• Car deodorisers shaped like evergreen trees are placed in most cars. These items were one of the few sponsored items (along with Ralph's generic goods above) in this movie and hundreds of these deodorisers were donated to the filmmakers for this movie. It is mentioned in the DVD commentary track that these air fresheners were actually unscented, and it is suggested that they were only given to the film because they were defective (and thus, unsaleable). Miller, the mechanic-philosopher, also noted the pervasive presence of the scented pine tree deodorisers in repossessed cars, telling Otto, "You'll find one in every car. You'll see." Later in the film, one even appears on a policeman's motorcycle. They can also be seen hanging from the ceiling in the scene at Miller's house.
  • Many of the "repo men" of Helping Hand are named after brands of beer popular in the US or allude to beer: Bud, Oly, Lite and Miller.
  • Quite a few Los Angeles-based punk rock musicians are cast in roles large and small, including: Dick Rude and Keith Morris (with his band, the Circle Jerks) as well as the Untouchables (as the scooter guys). Also cast is Los Angeles club maven, Rodney Bingenheimer (a.k.a. "Rodney on the ROQ") in a cameo appearance as a club owner. Bingenheimer's name is spelt "Benegenheimer" in the credits. The Circle Jerks perform as a very poor lounge act (the source of Otto's lament, "I can't believe I used to like these guys!") as they grind out a slow, "swinging" lounge version of the normally raucous "When the Shit Hits the Fan", complete with scat singing. Circle Jerks bassist Zander Schloss plays Kevin, a friend of Otto's who works with him at the supermarket and has numerous appearances throughout the film (see above).
  • Posters for "Harry Pace for City Council" in the background throughout the film. (Alex Cox has said that "Harry Pace" was an indirect reference to "happy face.") Leila (played by Olivia Barash) wears smiley face pins, and her watch also has this design on the face. Otto is wearing a smiley face pin when he spots the Chevy Malibu. The doctor's jacket Otto steals in the hospital also has a smiley face badge on the lapel.
  • As Bud and Otto pursue repossession opportunities throughout the seedier parts of Los Angeles their path seems to continually follow or intersect with that of Otto's punk friends. On more than one occasion, Bud and Otto visit a convenience store just after (or during) a robbery committed by Duke, Archie and Debbi.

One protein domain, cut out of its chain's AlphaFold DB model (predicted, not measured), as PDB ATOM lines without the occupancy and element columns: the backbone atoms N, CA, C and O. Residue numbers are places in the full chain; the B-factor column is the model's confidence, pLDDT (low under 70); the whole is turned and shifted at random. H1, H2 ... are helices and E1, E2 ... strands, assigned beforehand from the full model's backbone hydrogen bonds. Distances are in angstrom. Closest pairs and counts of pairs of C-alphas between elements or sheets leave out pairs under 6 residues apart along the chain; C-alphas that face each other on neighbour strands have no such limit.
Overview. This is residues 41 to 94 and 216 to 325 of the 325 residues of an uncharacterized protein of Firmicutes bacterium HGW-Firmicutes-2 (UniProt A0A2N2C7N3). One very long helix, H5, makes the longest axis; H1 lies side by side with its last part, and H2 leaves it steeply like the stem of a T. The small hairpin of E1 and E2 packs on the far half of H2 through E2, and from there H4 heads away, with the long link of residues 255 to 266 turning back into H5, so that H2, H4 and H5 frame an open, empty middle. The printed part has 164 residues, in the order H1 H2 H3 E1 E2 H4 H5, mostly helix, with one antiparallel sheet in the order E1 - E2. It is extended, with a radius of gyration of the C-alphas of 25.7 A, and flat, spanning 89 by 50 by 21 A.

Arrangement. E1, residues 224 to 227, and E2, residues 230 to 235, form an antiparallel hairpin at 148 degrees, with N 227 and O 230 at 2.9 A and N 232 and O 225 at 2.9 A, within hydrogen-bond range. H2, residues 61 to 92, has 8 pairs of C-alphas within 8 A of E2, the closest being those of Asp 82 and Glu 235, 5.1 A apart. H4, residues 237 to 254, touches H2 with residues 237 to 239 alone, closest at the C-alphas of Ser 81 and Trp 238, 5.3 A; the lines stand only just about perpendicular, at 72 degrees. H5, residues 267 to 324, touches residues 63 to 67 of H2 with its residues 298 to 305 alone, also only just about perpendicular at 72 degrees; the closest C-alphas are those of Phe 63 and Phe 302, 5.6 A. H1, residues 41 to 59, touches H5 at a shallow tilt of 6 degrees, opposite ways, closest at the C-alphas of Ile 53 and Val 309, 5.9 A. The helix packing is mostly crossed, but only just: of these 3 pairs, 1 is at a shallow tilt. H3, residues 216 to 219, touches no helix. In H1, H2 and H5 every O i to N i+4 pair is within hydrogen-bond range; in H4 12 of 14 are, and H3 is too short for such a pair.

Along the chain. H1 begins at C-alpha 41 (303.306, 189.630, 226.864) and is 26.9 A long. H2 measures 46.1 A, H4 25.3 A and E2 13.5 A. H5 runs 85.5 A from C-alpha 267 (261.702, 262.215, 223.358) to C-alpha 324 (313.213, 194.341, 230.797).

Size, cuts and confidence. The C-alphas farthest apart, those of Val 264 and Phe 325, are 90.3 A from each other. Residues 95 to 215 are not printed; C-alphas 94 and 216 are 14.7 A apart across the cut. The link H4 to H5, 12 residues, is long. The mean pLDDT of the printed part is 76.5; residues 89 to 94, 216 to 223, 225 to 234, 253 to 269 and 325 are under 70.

• In the party scene at a local bar where we see the repo men's wives, several of the wives are played by drag queens.


The soundtrack features now-classic punk rock tracks by Black Flag, the Circle Jerks, Suicidal Tendencies, Iggy Pop and others. Producer Mike Nesmith has a small cameo role (a mock TV commercial taken from his video production Elephant Parts).

It was meant to capture an angry spirit and features a collection of punk bands of the time.

  1. "Repo Man" performed by Iggy Pop – 5:11
  2. "TV Party" performed by Black Flag – 3:50
  3. "Institutionalized" performed by Suicidal Tendencies – 3:49
  4. "Coup d'État" performed by The Circle Jerks – 1:59
  5. "El Clavo y la Cruz" performed by The Plugz – 2:56
  6. "Pablo Picasso" performed by Burning Sensations – 4:01
  7. "Let's Have a War" performed by Fear – 2:29
  8. "When the Shit Hits the Fan" performed by The Circle Jerks – 3:11
  9. "Hombre Secreto (Secret Agent Man)" performed by The Plugz [Spanish] – 1:46
  10. "Bad Man" performed by Juicy Bananas – 4:59
  11. "Reel Ten" performed by The Plugz – 3:09
  12. Tributes

Indie-rock label American Laundromat Records has announced plans to release a tribute to the film in 2008 with some of their favorite artists covering the classic punk-rock tracks. At the suggestion of Alex Cox himself, the tribute will include a bonus track "Burning Down The House" by Talking Heads. The song was supposed to appear in a scene of the original film but the scene was cut due to song clearance issues.


A semi-sequel titled Waldo's Hawaiian Holiday, also written by Cox, was released as a graphic novel in March 2008 after funds could not be raised for filming. The novel is published by Gestalt Publishing and is illustrated by Chris Bones and Justin Randall.